Roman Statue found in 1963

A bit further on we visited a museum called La Beneficiencia which is the museum of Ethnology and Prehistory. It was interesting but hard work as there was no English at all other than a sheet every now and again. And confusing to try and translate the Spanish because in Valencia everything is written in two versions of Spanish – Valencian and standard Spanish (Castiliano). It would be terrific with an audio guide as it is a very comprehensive overview of the regions’s remote past. It left us wanting to learn a lot more about Spanish history and prehistory. We finished very tired but were close to home.

A good day getting to know Valencia, ending with a couple of hours of blogging with our feet up before finding a local place for a drink and a meal.

Monday 1 May

Today could have been a bit of a washout for us in Valencia. We discovered when we saw a procession in the street that it was May Day and therefore a holiday here. So nothing much open other than restaurants. In addition, on Mondays most museums close as they have often been open through the weekend. Anyway, it worked out well. We got going late after a bit of admin and went straight to the cathedral which we had not yet visited. As it turned out, a mass was happening and a whole lot of kids were taking their first communion. The boys were all dressed in sailor suits, and the girls in long dresses with a lot of petticoats underneath so they looked as if they were going to a party. Never been to one in Oz, so educational for us. We were very impressed with how much the priest had organised for the kids to participate. Lots of proud parents, grandparents and siblings filled the cathedral.

A nice place to look at too, not as over the top as most, and with an amazing chapel set aside for a Roman agate chalice which is meant to be the chalice Jesus drank from at the last supper. The Lonely Planet commented that at least the age of the chalice is about right.

Close by is another church called the Real Basilico – which means the Royal Basilica. As far as we could see it had nothing to do with royalty but was a church for the poor and the forgotten. Interestingly, for such a humble purpose, it was very beautiful, including an amazing ceiling, completely covered, and enough to compete with the Sistine Chapel. Again another Mass was in progress, with people around who had brought sick relatives, or children with disabilities. Another interesting place to see.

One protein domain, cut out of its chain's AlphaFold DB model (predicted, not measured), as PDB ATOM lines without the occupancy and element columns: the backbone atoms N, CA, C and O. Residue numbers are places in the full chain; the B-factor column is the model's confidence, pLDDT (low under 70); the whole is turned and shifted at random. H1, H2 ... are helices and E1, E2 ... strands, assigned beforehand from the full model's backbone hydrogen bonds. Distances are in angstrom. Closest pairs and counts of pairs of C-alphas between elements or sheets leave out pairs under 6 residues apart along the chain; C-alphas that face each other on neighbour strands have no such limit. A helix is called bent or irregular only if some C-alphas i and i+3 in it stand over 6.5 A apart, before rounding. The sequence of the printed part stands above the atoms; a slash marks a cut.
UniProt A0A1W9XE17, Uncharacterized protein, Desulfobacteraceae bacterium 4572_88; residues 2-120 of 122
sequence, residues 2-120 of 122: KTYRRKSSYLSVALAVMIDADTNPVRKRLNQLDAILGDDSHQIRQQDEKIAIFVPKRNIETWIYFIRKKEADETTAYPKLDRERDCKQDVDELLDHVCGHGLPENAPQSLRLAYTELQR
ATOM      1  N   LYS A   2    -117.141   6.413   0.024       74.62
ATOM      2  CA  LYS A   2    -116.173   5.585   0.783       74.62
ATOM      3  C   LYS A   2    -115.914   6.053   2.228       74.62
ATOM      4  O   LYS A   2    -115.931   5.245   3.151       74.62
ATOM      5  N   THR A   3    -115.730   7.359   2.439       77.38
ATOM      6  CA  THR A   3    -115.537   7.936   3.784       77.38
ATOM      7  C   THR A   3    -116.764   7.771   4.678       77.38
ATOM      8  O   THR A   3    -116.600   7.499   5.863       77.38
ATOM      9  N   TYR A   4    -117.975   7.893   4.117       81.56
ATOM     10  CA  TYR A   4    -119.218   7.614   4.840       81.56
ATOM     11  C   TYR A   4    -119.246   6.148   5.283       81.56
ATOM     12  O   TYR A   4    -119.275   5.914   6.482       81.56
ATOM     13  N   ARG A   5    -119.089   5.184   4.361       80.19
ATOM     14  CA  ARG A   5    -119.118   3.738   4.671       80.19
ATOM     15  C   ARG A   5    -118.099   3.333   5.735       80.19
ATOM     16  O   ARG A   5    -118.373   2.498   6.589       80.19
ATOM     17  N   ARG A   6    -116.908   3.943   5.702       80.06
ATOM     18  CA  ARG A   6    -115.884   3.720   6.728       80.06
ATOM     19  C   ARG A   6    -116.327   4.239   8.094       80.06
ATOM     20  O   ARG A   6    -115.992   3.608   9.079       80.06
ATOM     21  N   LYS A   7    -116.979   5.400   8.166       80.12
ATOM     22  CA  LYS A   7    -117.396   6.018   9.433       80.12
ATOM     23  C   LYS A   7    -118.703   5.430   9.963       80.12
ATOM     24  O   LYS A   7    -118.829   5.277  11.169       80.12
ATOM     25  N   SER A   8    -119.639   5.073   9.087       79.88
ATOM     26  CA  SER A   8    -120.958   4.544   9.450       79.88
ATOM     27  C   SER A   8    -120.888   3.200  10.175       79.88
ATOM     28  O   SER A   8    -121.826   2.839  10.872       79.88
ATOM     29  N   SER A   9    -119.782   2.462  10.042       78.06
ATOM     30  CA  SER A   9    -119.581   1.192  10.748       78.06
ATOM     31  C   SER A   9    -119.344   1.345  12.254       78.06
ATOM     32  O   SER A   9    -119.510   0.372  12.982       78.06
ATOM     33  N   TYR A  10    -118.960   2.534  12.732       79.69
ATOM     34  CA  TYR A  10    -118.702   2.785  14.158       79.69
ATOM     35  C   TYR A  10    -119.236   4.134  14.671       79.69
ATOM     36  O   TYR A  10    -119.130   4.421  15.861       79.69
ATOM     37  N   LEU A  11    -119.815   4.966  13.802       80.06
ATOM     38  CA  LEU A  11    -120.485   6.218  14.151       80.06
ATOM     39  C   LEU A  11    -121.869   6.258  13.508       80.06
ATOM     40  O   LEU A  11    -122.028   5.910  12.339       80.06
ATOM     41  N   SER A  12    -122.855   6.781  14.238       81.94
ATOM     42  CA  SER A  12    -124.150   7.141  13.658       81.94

We did a bit more wandering and Al took photos, some of which are dropped in here and there.

By then it was 2pm so we went looking for somewhere to eat. We found another place which we would recommend to anyone coming to Valencia. It was called La Moma which we thought meant Mama’s restaurant, but in fact it was so called because Moma used to live there. Just why Moma was significant, we are yet to discover.  The food, a lunch of the day, was terrific. A huge very sweet king prawn each and a beautiful salad for primo. For our secondo we had a fish dish with a mushroom sauce and fantastic vegies, and a meat stew. As we always do, we halved our dishes and had a taste of everything. Al then had a wicked chocolate, pear, and zabaglione cream dessert while I had a coffee. All eaten as we drank Sangria. For our record it was at Corregeria 14, phone to reserve +34 963 92 64 62, Website

By then it was 3.30 and we decided we would take an early mark and go back to the BnB and get our blog up to date – so we don’t drive Ken and Joelie mad when we get to Barcelona. This means also we can get packed up and have a nice sane getaway to the station at 8.30am in the morning. We even ate a simple dinner at the B and B – first time in 5 weeks!

Of all the places we have visited in Spain, Valencia is the most relaxed and laid back. There is probably less to do and see here so people just happily wander – and eat and drink. There are a huge number of restaurants, tucked away in little alleys, and always packed with chatty crowds. Not sure we have eaten a Valencia orange yet, but the local oranges (more like navels to us) we have bought have been beautiful.  Oranges of one kind or another are certainly featured in the amazing Estacio du Nord as we departed on Tuesday morning.